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Do you trust people to want and choose to be caring, and accountable without coercion or do you find their power suspect? Do you make it your mission to develop their initiative or to control them instead? Consider today’s research quoted below, describing why we are seeing an increase in popularity for candidates like Donald Trump. My article is not about Donald Trump or politics; it’s about authoritarianism and my experiences with it in client sites, especially its negative impacts.

Authoritarianism — not actual dictators, but rather a psychological profile of individual voters that is characterized by a desire for order and a fear of outsiders. People who score high in authoritarianism, when they feel threatened, look for strong leaders who promise to take whatever action necessary to protect them from outsiders and prevent the changes they fear.

Authoritarians are thought to express much deeper fears than the rest of the electorate, to seek the imposition of order where they perceive dangerous change, and to desire a strong leader who will defeat those fears with force. They would thus seek a candidate who promised these things. And the extreme nature of authoritarians’ fears, and of their desire to challenge threats with force, would lead them toward a candidate whose temperament was totally unlike anything we usually see in American politics — and whose policies went far beyond the acceptable norms.

The Rise of American Authoritarianism, an article written by Amanda Taub, 

In my work, I see a polarization of ideologies when working with various leaders. Some are eager to find an alternative to authoritarianism and others cling to it with a death grip. At LifeWork Systems, we provide an approach that sets aside authoritarianism in favor of a mentoring model that promotes the fostering and guiding of personal power in adults and children as early and fully as possible. Leaders are asked to hold a positive view of those they lead and develop their initiative because of a belief that people are and want to be great. To some, this approach evokes fear, resistance and hostility because it challenges long-held fearful beliefs about the nature of people, and the idea that they need to be managed using control-driven methods. We show them the high price paid for the authoritarianism approach, the negative effects, and a viable alternative.

Authentic power is the real deal. You can’t inherit it, buy it, or win it. You also can’t lose it. You don’t need to build your body, reputation, wealth or charisma to get it.

Gary Zukav

In the article referenced above, researchers from Amerherst and Vanderbilt shared findings and predications back in 2009 that a presidential candidate like Trump would surface at this time. What I found particularly significant is that in order to identify authoritarianism they asked four parenting questions. Consider them to see if you are prone to an authoritarianism bent, where developing compliance in people is a higher priority than encouraging commitments from internal motivation. The questions include: Which are more important for a child to have –

    1. Respect for elders or independence?
    2. Obedience or self-reliance?
    3. To be well behaved or to be considerate?
    4. Good manners or curiosity? 

Your answers to these questions help you recognize your preferred psychological paradigm, including your beliefs about how life works and how you will lead others. If you chose the first option in each question, you likely favor authoritarianism and will use external motivation (fear, incentives, judgment) vs. development of internal motivation (purpose, values and emotional and social intelligence.) We call the latter a responsibility-based approach and it is the only one of these approaches that leads to consistent accountability, integrity and care for others even when no one is there to over-see behavior.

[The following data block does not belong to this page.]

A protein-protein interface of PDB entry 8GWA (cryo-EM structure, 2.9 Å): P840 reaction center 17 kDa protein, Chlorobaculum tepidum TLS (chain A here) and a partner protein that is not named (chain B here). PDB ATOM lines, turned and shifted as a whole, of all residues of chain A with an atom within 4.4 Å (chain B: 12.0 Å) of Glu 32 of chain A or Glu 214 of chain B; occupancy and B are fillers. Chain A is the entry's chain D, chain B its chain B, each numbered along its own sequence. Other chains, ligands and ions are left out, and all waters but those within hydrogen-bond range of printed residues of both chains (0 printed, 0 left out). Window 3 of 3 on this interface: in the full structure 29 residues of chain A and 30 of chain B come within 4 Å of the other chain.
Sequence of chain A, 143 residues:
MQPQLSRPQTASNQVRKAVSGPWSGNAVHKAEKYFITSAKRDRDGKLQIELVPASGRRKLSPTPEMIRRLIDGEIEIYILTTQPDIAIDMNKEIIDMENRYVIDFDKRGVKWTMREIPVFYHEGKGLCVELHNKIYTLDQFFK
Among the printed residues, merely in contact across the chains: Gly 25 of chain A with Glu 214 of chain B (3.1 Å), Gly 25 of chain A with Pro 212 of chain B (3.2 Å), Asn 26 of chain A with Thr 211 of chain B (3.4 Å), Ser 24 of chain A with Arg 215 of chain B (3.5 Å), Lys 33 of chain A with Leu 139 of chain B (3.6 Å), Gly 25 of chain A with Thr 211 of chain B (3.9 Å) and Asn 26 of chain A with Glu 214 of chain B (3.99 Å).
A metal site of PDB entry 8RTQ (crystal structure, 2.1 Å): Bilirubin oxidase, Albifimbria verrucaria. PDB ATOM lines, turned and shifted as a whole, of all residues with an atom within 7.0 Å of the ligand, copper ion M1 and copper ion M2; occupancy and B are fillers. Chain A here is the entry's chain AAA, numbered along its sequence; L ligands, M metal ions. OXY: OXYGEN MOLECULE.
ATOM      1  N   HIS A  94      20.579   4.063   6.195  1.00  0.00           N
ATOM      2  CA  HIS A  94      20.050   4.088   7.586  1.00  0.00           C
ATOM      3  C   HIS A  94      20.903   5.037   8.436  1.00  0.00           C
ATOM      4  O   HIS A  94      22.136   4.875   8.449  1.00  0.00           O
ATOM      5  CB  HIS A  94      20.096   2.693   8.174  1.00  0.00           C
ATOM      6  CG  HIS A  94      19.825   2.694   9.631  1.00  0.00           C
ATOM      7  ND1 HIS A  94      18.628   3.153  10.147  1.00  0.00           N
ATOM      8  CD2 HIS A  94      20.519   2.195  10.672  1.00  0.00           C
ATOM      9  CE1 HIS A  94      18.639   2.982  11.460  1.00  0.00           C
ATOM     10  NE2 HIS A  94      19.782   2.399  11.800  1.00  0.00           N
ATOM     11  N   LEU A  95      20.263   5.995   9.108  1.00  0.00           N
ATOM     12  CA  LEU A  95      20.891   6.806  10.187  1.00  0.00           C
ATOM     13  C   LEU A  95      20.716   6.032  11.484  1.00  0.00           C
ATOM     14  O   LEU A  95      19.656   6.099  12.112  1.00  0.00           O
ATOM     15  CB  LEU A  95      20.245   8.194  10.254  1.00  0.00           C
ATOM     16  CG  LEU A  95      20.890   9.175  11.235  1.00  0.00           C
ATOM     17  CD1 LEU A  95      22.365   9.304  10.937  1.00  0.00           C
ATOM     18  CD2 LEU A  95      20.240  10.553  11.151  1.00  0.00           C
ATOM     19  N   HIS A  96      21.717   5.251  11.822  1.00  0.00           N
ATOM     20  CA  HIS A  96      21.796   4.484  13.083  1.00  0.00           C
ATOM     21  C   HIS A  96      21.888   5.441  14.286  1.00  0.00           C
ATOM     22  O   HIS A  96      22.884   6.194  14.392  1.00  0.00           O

Why does this matter? Putting down control systems and choosing to adopt systems designed to develop leadership in others enables the very collaboration and problem solving needed in our world. In a responsibility-based culture, everyone is positioned to build courage and create conditions where every adult and child feels empowered, lovable, connected and contributing. It is my joy to help leaders master development of personal responsibility in others so that each can effectively manage their relationships, work ethic and passion for life. When they do, commitment to trustworthiness, and proactive, caring behaviors becomes the norm. These leaders develop other leaders who strive to make all their interactions conscious and loving, and it’s evident in words and deeds.

This article is published in the column Emotional Intelligence in the Women’s Journals, Jun/July 2016

Why People Hire LifeWork Systems

Business owners and executives, community leaders, parents, educators and individuals hire LifeWork Systems because they know that effective conditions and conversations make all the difference in building trusting relationships, achieving dreams, and creating solutions and innovations for our evolving world. When people are happy and responsible, emotionally and socially intelligent, confident, and appropriately seen, heard, and supported, they always exceed expectations. We help instill into every person common concepts, terms, tools, and processes that result in healthy, happy, caring and contributing individuals, teams and organizations. Our mission is to create a world in which all people love their lives!

We appreciate you being here on our website and encourage you to reach out to us directly at or  314.239.4727. May something we offered in this article and website help you love YOUR life ~ because YOU matter!

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